Kou’s rescued by Nino, a homeless woman who claims to be from Venus and who lives living under the Arakawa bridge. He must repay her, but, when he asks how, she asks him to teach her about love. They become boyfriend and girlfriend as Kou moves into his own makeshift home under the bridge. From there, things get even more strange for the wealthy young man.

There is an entire community of increasingly odd “citizens” living under the bridge. They range from a man who pretends to be a kappa (demon) and who is the chief of the village to Sister, a powerful ex-soldier who dresses as a nun, to Stella, a little blonde orphan from England who considers herself to be the gangster boss of the Arakawa Bridge people. Kou tries to navigate his crazy new life as the relationship between him and Nino grows. It’s a heartwarming, hilarious love story.

This Vertical volume combines volumes one and two of the manga into a single 366-page book. Arakawa Under the Bridge has been an anime series, a TV drama and a live-action film. The original manga runs to fifteen volumes.

This quirky romantic comedy won’t be to every reader’s taste, but I loved it. Next time you’re looking for something different from comics, give it a try.

ISBN 978-1-945054-41-9



Simpsons Comics Explosion #4 [Bongo Comics; $9.99] is 96 pages of full-color fun. The yearly reprint special is filled with classic comics stories. Writer Ian Boothby, who always delivers hilarious scripts, is represented by “Stand by Me” (in which Homer gets a job standing next to people to make them look good); “Power Plants Vs. Zombies (a spoof of the popular video game); “Now You Wiggum, Now You Don’t (Chief Wiggum gives Homer a pass in exchange for Homer’s watching Ralph); and “Dial ‘M’ for Milhouse!” That last one is one of my all-time favorite Simpsons comics stories featuring Milhouse gained transformative powers. One of his super-hero identities is Electroshock, who resembles my own Black Lightning.

Bongo’s Simpsons comic books are always worth picking up, but this annual is exceptional. Just the thing to occupy those long days at the nuclear power plant. What’s the worst that could happen?

I’ll be back next week with more reviews.

© 2017 Tony Isabella



The holidays are nearly upon us. As has been the blessed case for years now, there is a wealth of collected editions of comic books, graphic novels, manga, books on comics history, comic-book movies, season sets of comics-based live-action TV series and comics-based cartoons and all manner of comics-related apparel including caps, t-shirts, socks and undergarments. If you’re shopping for a comics fan, you have more gift choices. If you’re a comics fan yourself, assuming you haven’t been naughty, those that love you won’t have any trouble finding all sorts of great gifts.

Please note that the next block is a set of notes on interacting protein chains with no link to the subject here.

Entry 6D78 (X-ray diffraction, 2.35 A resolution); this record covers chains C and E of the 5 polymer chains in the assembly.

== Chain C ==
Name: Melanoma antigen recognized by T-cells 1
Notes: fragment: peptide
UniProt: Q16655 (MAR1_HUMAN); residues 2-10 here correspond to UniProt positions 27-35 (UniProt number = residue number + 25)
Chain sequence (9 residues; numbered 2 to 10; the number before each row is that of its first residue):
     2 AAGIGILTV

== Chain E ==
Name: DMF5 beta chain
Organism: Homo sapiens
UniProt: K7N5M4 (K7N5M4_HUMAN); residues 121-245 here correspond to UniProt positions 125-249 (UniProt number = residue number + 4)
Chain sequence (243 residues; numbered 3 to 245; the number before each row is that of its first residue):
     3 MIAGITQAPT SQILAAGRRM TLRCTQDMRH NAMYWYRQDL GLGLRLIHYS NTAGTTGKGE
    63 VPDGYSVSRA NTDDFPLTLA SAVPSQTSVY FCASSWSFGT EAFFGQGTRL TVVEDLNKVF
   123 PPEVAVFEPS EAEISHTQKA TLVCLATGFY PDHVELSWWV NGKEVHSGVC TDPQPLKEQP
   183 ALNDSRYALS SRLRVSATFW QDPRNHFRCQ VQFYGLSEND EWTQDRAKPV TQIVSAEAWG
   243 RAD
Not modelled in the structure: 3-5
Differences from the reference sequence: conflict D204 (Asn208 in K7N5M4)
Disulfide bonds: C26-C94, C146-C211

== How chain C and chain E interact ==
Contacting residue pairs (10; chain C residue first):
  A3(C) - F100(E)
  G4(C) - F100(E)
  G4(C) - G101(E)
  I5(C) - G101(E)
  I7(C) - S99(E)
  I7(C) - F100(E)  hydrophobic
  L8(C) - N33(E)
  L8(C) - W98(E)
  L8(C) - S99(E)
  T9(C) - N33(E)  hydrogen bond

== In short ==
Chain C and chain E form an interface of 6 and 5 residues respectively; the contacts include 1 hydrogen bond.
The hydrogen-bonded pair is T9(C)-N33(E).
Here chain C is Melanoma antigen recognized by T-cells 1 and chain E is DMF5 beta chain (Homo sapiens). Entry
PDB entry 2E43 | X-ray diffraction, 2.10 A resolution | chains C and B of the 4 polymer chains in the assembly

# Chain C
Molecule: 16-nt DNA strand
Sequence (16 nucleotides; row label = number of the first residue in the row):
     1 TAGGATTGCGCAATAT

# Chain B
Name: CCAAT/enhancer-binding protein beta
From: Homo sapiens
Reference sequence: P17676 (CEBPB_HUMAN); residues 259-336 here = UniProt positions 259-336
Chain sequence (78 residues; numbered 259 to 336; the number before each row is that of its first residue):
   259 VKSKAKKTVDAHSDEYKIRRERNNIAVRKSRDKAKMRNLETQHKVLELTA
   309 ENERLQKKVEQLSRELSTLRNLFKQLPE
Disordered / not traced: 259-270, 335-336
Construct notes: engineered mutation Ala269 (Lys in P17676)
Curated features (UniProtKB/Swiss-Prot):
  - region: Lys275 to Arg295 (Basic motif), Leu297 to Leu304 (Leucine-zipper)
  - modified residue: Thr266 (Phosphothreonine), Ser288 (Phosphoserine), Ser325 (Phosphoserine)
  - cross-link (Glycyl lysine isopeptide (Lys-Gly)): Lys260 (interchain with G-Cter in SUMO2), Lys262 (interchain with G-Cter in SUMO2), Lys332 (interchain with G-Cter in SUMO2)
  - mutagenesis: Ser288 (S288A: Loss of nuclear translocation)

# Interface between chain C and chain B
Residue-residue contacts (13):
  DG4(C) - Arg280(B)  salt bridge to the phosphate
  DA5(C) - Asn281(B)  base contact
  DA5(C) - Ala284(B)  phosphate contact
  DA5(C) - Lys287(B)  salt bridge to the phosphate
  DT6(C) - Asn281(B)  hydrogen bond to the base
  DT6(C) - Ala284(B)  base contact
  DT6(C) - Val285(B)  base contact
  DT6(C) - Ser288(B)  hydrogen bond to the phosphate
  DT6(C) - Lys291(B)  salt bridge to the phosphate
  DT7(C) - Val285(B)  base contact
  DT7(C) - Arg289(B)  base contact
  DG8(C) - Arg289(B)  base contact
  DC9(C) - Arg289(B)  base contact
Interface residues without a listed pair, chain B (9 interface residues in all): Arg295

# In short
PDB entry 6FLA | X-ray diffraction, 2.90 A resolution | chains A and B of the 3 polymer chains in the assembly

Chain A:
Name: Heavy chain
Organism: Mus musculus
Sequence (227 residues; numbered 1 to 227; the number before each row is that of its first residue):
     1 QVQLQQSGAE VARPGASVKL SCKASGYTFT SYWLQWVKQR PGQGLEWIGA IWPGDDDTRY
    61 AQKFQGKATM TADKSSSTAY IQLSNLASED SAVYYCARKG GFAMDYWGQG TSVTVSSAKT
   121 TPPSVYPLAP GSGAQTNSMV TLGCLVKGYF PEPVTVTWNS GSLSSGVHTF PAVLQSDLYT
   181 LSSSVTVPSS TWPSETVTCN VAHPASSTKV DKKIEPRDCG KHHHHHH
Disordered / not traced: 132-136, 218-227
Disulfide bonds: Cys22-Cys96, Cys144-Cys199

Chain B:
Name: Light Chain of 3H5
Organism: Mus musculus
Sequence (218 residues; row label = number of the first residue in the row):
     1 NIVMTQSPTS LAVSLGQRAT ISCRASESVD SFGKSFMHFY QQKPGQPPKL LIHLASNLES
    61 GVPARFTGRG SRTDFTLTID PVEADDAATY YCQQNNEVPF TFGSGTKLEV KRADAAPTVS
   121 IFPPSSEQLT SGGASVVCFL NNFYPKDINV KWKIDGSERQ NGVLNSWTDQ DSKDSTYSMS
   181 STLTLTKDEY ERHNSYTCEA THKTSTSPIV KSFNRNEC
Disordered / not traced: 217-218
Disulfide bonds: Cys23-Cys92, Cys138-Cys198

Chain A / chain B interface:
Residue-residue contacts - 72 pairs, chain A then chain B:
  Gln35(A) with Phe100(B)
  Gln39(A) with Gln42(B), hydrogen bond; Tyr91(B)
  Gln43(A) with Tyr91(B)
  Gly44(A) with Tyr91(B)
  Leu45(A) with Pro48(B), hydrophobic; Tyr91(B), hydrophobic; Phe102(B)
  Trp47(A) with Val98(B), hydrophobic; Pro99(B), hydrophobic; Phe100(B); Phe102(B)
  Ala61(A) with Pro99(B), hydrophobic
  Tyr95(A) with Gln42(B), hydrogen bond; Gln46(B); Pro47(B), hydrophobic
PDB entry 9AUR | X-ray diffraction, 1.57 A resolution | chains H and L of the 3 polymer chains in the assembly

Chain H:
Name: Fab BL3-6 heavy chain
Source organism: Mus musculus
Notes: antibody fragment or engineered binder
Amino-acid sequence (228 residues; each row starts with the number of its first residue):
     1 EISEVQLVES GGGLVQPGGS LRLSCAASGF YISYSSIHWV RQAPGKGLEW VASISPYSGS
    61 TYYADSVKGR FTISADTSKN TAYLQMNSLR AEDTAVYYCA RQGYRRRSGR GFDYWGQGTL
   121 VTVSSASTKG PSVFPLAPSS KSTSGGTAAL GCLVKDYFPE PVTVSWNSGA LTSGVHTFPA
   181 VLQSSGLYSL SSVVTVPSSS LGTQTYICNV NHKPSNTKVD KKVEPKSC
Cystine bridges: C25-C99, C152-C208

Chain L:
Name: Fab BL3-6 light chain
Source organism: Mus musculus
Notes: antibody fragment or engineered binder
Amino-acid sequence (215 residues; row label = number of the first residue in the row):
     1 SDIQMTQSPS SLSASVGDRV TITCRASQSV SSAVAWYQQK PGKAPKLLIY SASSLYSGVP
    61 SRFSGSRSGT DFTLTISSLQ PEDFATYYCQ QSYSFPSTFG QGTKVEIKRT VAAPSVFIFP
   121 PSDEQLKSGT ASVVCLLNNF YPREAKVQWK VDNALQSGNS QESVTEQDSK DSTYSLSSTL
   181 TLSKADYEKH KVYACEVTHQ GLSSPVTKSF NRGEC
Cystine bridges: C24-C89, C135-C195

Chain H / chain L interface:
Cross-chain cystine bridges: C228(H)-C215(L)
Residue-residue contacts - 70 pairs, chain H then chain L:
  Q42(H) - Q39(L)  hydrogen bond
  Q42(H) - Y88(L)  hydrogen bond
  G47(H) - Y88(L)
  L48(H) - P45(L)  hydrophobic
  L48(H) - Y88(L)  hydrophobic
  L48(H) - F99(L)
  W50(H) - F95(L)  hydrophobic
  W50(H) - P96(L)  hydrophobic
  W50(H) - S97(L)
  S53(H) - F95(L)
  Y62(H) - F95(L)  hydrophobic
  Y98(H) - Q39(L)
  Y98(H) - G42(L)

I see “Tony’s Tips” as being your year-round shopping guide. Most of what I write about here would be suitable for birthday, holiday and other special occasion presents. The column is sponsored by the fine folks of InStock Trades, one of my favorite online retailers because of the vastness of their inventory and the excellence of their service. If you enjoy this column, check them out.

Regular readers of this column know I tend to read comic books in batches. As much as I would love to read comics as I get them and be current on all the titles that interest me, I know that is not going to happen any time soon. Writing comic books and other stuff doesn’t give me the time to read all the comic books I would like to read, at least not in any timely fashion.

My haphazard reading habits put Batman #24-29 [DC; $2.99 each] in my hands this past week. Written by Tom King, this run includes a seemingly pivotal Batman/Catwoman story penciled by David Finch; the first four chapters of “The War of Jokes and Riddles” with art by Mikel Janin and an interlude tale featuring Kite-Man penciled by Clay Mann.

The Batman/Catwoman story wraps up some loose ends from a previous story arc and had some really nice moments in it. Batman advises a young super-hero whose powers can kill her. She asks him a pointed question about his own life. And the Bat’s relationship with Selina Kyle is re-framed in an intriguing way. “Intriguing” is a word I’ll be using again in this review. In any case, I did like this issue quite a bit.

“The War of Jokes and Riddles” is an adventure set earlier in the Batman’s career. The Joker and the Riddler are battling for control of Gotham, each having recruited other villains. Oh, both parties want Batman delivered to them before they’ll even consider a truce. Though the strategies of the war are intriguing, I have all sorts of problems with this story line.